Art Industry News: A French Politician Likens Christo’s Wrapped Arc de Triomphe to a ‘Garbage Bag’ + Other Stories

Plus, David Adjaye signs up to do exhibition design for a highly anticipated Basquiat show and Anish Kapoor is selling his London manse.

Christo and Jeanne-Claude, L'Arc de Triomphe, Wrapped, Paris, (1961-2021). Photo: Benjamin Loyseau. ©2021 Christo and Jeanne-Claude Foundation.

Art Industry News is a daily digest of the most consequential developments coming out of the art world and art market. Here’s what you need to know on this Thursday, September 23.

NEED-TO-READ

David Adjaye Will Design Highly Anticipated Basquiat Show – The starchitect will serve as exhibition designer for a high-profile New York show of never-before-shown work organized by Basquiat’s family. In a statement, Adjaye said that the vision for the show—“to reclaim the narrative of Basquiat’s life and work and to shed new light on an artist that is only partially understood”—is perfectly aligned with his practice. The exhibition opens on April 9, 2022 in Chelsea. (Press release

Brancusi’s Kiss Sculpture Will Stay Put – A French court has ruled that Constantin Brancusi’s iconic The Kiss sculpture may not be removed from its site atop a tomb in Paris’s famed Montparnasse Cemetery. The ruling overturns a decision from December that sided with the heirs of the woman buried beneath the sculpture, who want to export it to Russia. (ARTnews

Some French People Don’t Love the Wrapped Arc de Triomphe – Parisians are not exactly known for being easy to please, so it isn’t surprising that locals are divided over Christo and Jeanne-Claude’s posthumous wrapping of the Arc de Triomphe. In a now-viral tweet, French journalist Christine Kelly captioned a photo of the wrapped monument: “I am ashamed. Sorry.” A French politician described the years-in-the-making project as “a garbage bag draped over one of our most glorious monuments.” (Critic Sebastian Smee contends that Christo actually would have agreed.) Former New York City mayor Michael Bloomberg, on the other hand, is a fan; he traveled all the way to Paris to see the spectacle in person. (Washington PostBloomberg)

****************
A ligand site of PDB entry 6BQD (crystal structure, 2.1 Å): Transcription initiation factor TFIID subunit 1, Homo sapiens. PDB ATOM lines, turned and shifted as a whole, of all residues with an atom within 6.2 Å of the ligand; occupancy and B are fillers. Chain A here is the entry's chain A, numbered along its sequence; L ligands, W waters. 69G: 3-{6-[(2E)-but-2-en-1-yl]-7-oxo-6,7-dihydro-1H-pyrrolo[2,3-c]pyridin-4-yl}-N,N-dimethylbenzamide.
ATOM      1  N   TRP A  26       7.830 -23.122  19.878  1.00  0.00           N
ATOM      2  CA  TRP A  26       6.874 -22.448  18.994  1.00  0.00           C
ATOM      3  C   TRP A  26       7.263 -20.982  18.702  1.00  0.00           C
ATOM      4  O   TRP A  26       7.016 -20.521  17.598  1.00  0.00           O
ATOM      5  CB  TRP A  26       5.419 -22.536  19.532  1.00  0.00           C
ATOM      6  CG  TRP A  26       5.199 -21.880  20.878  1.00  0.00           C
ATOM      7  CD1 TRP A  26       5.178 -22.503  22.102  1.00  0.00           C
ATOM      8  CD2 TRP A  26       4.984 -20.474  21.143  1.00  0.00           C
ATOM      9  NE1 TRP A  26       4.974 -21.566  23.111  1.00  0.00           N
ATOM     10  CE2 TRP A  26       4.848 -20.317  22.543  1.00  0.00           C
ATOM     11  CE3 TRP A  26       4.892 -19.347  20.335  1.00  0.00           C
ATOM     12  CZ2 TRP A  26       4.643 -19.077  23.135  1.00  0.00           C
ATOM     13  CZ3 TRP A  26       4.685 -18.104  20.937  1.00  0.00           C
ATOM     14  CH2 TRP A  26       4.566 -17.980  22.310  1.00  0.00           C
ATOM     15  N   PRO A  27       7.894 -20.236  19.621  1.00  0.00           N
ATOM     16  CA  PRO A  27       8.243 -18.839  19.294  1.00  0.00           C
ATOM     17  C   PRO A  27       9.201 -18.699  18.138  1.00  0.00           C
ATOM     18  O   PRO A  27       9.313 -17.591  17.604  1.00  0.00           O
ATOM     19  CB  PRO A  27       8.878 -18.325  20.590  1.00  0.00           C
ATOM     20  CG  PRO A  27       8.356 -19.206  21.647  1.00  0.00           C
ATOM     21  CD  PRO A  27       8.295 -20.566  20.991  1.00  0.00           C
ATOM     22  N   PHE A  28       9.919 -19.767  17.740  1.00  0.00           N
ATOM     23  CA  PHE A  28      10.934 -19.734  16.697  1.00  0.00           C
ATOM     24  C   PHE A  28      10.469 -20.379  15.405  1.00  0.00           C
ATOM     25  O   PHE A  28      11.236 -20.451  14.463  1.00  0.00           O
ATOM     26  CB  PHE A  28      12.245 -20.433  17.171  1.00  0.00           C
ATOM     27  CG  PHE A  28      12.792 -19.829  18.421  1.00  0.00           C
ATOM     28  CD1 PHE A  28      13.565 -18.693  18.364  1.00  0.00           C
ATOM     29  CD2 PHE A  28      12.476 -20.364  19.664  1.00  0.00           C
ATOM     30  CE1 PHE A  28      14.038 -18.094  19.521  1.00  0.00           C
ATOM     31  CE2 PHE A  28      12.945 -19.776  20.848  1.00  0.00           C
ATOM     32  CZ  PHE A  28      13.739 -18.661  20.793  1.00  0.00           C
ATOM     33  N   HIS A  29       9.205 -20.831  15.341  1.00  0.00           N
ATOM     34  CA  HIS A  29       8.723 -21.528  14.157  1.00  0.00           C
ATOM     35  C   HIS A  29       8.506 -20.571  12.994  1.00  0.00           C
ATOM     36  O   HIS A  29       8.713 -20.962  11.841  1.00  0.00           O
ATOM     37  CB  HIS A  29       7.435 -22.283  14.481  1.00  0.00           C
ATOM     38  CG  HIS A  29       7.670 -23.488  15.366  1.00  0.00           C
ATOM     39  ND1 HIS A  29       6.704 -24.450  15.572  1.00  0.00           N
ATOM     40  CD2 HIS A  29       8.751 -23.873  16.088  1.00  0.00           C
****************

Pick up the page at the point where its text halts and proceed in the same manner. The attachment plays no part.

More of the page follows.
Anish Kapoor Lists London Home for $26 Million – Want to live like Anish Kapoor? Now you can—but only if you have a cool $26 million. The artist is selling his main residence in Central London, which overlooks Lincoln’s Inn Fields in the tony Holborn district. Kapoor enlisted art-world favorite David Chipperfield to redesign the more than 14,500-square-foot, six-bedroom estate after he bought it in 2009 for $5 million. It still boasts the fire engine red front door he chose. (Dirt)

MOVERS & SHAKERS

Dia Art Foundation Names New Curator – Jordan Carter, an associate curator at the Art Institute of Chicago, will join the New York art organization in December. Carter organized a survey of mail-art pioneer Ray Johnson set to open in November and previously held positions at the Walker Art Center in Minneapolis, the Studio Museum in Harlem, and the Centre Pompidou in Paris. (ARTnews)

Baloise Art Prize Names Winners – The American sculptor Cameron Clayborn and Croatian textile artist Hana Miletić are the recipients of this year’s prize, which is awarded to promising artists in Art Basel’s Statements section. The award comes with a $32,500 purse; the Baloise Group will also acquire works by both artists and donate them to Berlin’s Hamburger Bahnhof–Museum für Gegenwart and the Musée d’Art Moderne Grand-Duc Jean in Luxembourg. (Artforum)

Queens Museum Gets a Boost From New York City – The city has allocated a whopping $26.4 million to complete the Queens Museum’s ongoing expansion. The funding will help create new classrooms and a dedicated children’s museum space focused on arts and culture in Queens, provide artwork storage, and improve energy efficiency. (Press release)

NYC Art Lawyers Decamp for Boutique Startup – Two prominent New York art lawyers are leaving their firm to create a smaller specialist shop. Larry Kaye and Howard Spiegler built the niche Art Law Group within Herrick Feinstein, focusing largely on the restitution of looted art. (The Art Newspaper)

FOR ART’S SAKE


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